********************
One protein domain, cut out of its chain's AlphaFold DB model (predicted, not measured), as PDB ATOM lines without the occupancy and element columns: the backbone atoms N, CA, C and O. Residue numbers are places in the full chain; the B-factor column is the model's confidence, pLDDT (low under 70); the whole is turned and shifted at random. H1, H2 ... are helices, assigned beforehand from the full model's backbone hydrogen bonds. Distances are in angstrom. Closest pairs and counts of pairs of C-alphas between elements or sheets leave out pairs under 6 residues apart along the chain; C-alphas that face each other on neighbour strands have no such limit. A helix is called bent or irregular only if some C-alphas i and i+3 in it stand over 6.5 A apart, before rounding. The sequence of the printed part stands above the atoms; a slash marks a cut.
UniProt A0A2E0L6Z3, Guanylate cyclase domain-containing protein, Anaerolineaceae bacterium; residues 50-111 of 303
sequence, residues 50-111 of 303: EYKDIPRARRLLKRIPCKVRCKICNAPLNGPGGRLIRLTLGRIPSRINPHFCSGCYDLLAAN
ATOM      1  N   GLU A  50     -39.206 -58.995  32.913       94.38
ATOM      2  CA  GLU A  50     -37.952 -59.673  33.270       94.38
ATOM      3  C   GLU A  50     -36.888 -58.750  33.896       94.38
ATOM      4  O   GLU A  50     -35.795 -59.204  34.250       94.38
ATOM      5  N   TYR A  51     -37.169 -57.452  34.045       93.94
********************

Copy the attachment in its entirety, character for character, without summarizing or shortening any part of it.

One protein domain, cut out of its chain's AlphaFold DB model (predicted, not measured), as PDB ATOM lines without the occupancy and element columns: the backbone atoms N, CA, C and O. Residue numbers are places in the full chain; the B-factor column is the model's confidence, pLDDT (low under 70); the whole is turned and shifted at random. H1, H2 ... are helices, assigned beforehand from the full model's backbone hydrogen bonds. Distances are in angstrom. Closest pairs and counts of pairs of C-alphas between elements or sheets leave out pairs under 6 residues apart along the chain; C-alphas that face each other on neighbour strands have no such limit. A helix is called bent or irregular only if some C-alphas i and i+3 in it stand over 6.5 A apart, before rounding. The sequence of the printed part stands above the atoms; a slash marks a cut.
UniProt A0A2E0L6Z3, Guanylate cyclase domain-containing protein, Anaerolineaceae bacterium; residues 50-111 of 303
sequence, residues 50-111 of 303: EYKDIPRARRLLKRIPCKVRCKICNAPLNGPGGRLIRLTLGRIPSRINPHFCSGCYDLLAAN
ATOM      1  N   GLU A  50     -39.206 -58.995  32.913       94.38
ATOM      2  CA  GLU A  50     -37.952 -59.673  33.270       94.38
ATOM      3  C   GLU A  50     -36.888 -58.750  33.896       94.38
ATOM      4  O   GLU A  50     -35.795 -59.204  34.250       94.38
ATOM      5  N   TYR A  51     -37.169 -57.452  34.045       93.94